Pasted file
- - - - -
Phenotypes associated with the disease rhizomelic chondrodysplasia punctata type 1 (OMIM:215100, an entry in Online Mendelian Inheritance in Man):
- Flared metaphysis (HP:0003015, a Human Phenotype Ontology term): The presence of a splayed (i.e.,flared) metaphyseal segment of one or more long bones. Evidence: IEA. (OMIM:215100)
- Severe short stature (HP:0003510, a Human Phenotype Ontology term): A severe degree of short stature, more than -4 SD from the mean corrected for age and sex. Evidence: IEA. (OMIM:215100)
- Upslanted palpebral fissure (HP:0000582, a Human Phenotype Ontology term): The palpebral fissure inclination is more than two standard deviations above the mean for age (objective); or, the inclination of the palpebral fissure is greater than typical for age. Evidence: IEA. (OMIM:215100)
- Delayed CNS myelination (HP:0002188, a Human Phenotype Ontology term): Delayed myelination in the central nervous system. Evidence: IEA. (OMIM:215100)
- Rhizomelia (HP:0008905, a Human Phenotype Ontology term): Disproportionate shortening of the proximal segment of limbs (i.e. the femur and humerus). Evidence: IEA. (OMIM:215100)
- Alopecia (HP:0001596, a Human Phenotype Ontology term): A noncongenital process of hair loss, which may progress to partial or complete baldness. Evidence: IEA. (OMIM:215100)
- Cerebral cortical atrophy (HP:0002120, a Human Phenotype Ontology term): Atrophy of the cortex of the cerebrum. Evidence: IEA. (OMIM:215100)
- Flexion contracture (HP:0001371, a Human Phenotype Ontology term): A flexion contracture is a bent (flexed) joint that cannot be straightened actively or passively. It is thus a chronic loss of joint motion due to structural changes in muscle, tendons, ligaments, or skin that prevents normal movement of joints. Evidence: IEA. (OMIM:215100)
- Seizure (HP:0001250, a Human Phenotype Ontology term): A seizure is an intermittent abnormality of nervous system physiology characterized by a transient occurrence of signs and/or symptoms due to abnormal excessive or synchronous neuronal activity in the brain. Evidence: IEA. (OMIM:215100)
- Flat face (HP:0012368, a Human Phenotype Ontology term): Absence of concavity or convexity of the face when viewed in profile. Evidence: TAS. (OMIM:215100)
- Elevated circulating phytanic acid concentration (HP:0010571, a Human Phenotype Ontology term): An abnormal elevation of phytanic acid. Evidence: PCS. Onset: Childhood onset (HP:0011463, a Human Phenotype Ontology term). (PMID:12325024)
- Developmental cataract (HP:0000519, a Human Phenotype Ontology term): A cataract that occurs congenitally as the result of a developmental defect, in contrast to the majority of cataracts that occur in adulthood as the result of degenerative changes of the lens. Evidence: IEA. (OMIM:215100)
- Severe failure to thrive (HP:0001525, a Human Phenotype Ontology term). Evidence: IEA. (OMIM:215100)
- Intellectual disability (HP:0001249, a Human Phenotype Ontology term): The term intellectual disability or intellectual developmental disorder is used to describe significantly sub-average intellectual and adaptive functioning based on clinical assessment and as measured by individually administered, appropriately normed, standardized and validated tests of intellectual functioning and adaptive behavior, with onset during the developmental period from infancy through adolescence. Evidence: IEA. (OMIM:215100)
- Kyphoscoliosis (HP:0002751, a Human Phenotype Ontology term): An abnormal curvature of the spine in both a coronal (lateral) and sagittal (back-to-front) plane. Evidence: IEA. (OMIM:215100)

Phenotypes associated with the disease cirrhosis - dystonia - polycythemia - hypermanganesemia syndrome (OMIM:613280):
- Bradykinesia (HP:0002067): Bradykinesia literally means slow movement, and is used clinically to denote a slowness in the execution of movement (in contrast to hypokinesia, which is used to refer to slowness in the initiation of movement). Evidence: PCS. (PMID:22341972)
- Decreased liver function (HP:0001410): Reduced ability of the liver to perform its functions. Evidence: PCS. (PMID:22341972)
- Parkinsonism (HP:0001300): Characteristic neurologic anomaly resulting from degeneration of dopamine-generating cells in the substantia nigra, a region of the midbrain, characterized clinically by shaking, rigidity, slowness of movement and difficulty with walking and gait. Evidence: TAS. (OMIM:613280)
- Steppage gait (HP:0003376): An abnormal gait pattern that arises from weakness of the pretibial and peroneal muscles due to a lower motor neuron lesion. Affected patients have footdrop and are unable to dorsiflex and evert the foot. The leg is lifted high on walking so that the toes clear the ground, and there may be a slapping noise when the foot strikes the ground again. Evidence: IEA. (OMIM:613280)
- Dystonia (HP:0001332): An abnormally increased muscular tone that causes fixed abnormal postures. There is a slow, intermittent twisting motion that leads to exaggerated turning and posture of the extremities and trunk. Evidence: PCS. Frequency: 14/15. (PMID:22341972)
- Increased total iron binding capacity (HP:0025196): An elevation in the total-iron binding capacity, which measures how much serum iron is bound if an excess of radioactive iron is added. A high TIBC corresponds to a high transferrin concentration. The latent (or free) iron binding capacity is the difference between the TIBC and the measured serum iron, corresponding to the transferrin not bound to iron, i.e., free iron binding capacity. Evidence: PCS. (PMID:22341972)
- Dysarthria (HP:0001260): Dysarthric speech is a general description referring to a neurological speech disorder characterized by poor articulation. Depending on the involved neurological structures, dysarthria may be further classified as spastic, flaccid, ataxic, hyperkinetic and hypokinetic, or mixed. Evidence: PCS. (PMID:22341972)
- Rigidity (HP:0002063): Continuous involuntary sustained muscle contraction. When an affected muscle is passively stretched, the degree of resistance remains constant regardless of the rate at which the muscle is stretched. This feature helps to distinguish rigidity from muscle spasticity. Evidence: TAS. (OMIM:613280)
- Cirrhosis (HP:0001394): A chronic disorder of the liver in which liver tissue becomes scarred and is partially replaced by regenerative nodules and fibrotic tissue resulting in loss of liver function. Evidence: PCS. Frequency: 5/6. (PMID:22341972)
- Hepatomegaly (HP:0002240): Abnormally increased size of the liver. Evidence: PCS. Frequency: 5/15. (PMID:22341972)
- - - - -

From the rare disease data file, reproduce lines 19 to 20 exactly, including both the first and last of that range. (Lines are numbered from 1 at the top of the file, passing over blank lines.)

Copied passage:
- Decreased liver function (HP:0001410): Reduced ability of the liver to perform its functions. Evidence: PCS. (PMID:22341972)
- Parkinsonism (HP:0001300): Characteristic neurologic anomaly resulting from degeneration of dopamine-generating cells in the substantia nigra, a region of the midbrain, characterized clinically by shaking, rigidity, slowness of movement and difficulty with walking and gait. Evidence: TAS. (OMIM:613280)